This particular facet or layer of communication handles the context and information of
the particular application utilized in a TCP/IP connection. Many common application:
Telnet, FTP, SNMP.
| Transport Layer |
This particular layer of communication provides the workflow of communicative
data between the sender and the receiver, thus providing us with either the
transportation protocols of TCP (Transmission Control Protocol) or User Datagram
Protocol (UDP).

Differences between UDP and TCP in the workflow of data:


1. TCP provides a reliable workflow of communicative data between HOST A
and HOST B , providing a reliable flow of data with data organisation (into
appropriate size chunks) thus preparing data for the encapsulation onto the
next layer (Network Layer), prior to submission. The TCP protocol also
provides guaranteed delivery, through a mechanism of of reliable flow: a)
setting timeouts, acknowledging received packets from (HOST B), and
setting timeouts to make certain the other end acknowledges packets, that
are sent on, and therefore the application layer does not have to process this
information.
2. The UDP protocol provides a much convenient and simpler service through the
application layer. It just sends packets of diagrams from HOST A to HOST B but
with no guarantees that the datagrams will reach the other end, as there is no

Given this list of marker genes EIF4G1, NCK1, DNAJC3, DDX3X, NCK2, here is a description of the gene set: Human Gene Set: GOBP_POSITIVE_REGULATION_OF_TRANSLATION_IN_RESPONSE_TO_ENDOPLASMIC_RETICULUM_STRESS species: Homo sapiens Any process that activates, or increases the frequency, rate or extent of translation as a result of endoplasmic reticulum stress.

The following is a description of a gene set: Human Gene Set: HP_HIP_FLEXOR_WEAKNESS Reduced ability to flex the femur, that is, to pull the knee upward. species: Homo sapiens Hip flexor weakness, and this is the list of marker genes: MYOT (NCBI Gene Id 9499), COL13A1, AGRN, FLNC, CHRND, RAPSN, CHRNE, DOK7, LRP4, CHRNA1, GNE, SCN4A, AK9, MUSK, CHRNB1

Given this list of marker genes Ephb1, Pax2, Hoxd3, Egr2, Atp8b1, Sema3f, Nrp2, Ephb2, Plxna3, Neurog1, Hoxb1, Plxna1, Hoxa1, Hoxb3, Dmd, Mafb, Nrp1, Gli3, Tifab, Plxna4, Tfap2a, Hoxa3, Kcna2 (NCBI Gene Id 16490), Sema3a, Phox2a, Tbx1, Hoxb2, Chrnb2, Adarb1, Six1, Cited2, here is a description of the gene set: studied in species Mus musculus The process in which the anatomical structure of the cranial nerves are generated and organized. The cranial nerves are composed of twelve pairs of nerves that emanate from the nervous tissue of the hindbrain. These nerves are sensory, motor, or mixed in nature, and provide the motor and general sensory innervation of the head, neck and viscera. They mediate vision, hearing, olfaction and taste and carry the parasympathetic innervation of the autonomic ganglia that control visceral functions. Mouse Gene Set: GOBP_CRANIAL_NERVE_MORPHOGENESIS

retransmission and guaranteed delivery mechanisms , unlike TCP.
| Network Layer|
The Network Layer or otherwise the Internet Layer Handles the movement of packets
around the network. This facet handles the routing of packets, whereby the:

IP (Internet Protocol)
ICMP (Internet Control Message Protocol)
IGMP (Internet Group Management Protocol)

These protocol operated under the Network Layer of communication thus providing
the Internet Control Messaging (Error Reporting for Bad packets), Routing of
Packets and Retransmission of packets.
|Link Layer|
The Link Layer , sometimes called the data-link layer or network interface layer ,
normally includes the device driver in the operating system and the corresponding
network interface card in the computer, thus handling the hardware and physical
interfacing with the cable.